HONOLULU (HawaiiNewsNow) - She is a powerful fundraiser -- and a champion of Hawaii's keiki. Loretta Luke Yajima is the board chair for the Children's Museum -- leading the effort for more than 30 years.
"I've always known that I wanted to work with children and to be a teacher. I think ever since kindergarten when Betty Cooker was my teacher."
And that's exactly what Loretta Luke Yajima did. She taught at multiple places including Kuhio Park Terrace, UH Lab School and Hanahauoli. But she found her niche in an unlikely place.
"A group of volunteers came to see me and they said we want your help in starting the Children's Museum. Everyone thinks I'm the founder of the children's museum and I said to them, 'what is that?"
Loretta led the effort to open the first Children's Museum in Hawaii at Dole Cannery in 1989 and she never looked back. And the one thing we came away with was that it's not for the faint of heart.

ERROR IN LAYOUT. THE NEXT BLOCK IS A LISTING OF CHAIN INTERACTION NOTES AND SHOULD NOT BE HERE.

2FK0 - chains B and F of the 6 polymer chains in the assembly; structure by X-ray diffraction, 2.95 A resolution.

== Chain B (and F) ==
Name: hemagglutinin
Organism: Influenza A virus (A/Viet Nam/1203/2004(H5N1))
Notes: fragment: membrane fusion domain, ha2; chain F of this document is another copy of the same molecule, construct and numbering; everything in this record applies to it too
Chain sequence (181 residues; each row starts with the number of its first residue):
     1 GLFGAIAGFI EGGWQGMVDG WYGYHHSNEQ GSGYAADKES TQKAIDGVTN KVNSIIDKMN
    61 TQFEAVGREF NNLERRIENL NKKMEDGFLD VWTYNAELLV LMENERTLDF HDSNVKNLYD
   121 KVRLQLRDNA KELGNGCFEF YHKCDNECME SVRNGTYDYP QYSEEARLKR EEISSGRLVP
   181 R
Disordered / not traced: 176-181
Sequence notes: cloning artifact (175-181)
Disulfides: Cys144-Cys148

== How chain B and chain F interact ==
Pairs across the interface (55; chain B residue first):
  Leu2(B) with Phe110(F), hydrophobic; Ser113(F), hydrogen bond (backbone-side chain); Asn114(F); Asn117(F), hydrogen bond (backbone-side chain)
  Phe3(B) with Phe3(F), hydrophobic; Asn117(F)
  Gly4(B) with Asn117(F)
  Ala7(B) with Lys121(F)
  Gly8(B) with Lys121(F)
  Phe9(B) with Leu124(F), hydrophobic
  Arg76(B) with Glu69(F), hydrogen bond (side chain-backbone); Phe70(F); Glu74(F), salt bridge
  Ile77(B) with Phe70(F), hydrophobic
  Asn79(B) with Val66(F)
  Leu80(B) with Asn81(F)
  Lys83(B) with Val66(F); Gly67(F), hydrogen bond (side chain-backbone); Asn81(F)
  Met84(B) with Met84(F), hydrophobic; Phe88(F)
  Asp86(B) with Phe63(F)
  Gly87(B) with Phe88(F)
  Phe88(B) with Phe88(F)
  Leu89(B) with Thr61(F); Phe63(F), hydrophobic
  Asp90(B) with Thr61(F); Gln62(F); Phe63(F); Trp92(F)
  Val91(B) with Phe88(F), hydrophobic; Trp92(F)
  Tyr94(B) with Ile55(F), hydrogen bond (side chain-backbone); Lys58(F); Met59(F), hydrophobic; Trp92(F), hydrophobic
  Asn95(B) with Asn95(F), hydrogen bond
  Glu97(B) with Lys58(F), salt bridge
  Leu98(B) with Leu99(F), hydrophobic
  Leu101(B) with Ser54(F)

"It is so much work, so 30 years later I'm still doing that, and I think it's the most rewarding thing I've ever done in my life," she said.
She didn't stop there.
Governor Waihee approached her in the mid 1990s and asked if she would like to move and to expand the Children's Museum to Kakaako on state land.
"The garbage trucks used to go up and around and drop the trash and there were three huge furnaces where we used to burn the city trash. I walked in here and cried."
Never one to back down from a challenge, Loretta eventually opened the 45,000-square-foot facility in 1998.
"My advice, for what it is, is never give up."
She has raised $23 million for the Children's Museum over the years, never taking home a salary.
She is an unpaid volunteer who still goes to work seven days a week.
Her friend and fellow board member Lauren Wright has seen the proof.
"You can find her writing a grant in her office, you can find her in the children's restroom fixing a toilet, or she's painting a wall," Wright said. "There's nothing this lady won't do or cannot do for this center. Absolutely."
As if working every day of the week writing grants, brainstorming new exhibits and managing a museum that has about 125,000 visitors a year isn't enough. Her next chapter: helping to open 100 Children's Museums in 100 cities in China.
"If you really believe in something and feel passionate about it and are willing to work hard, dreams do come true."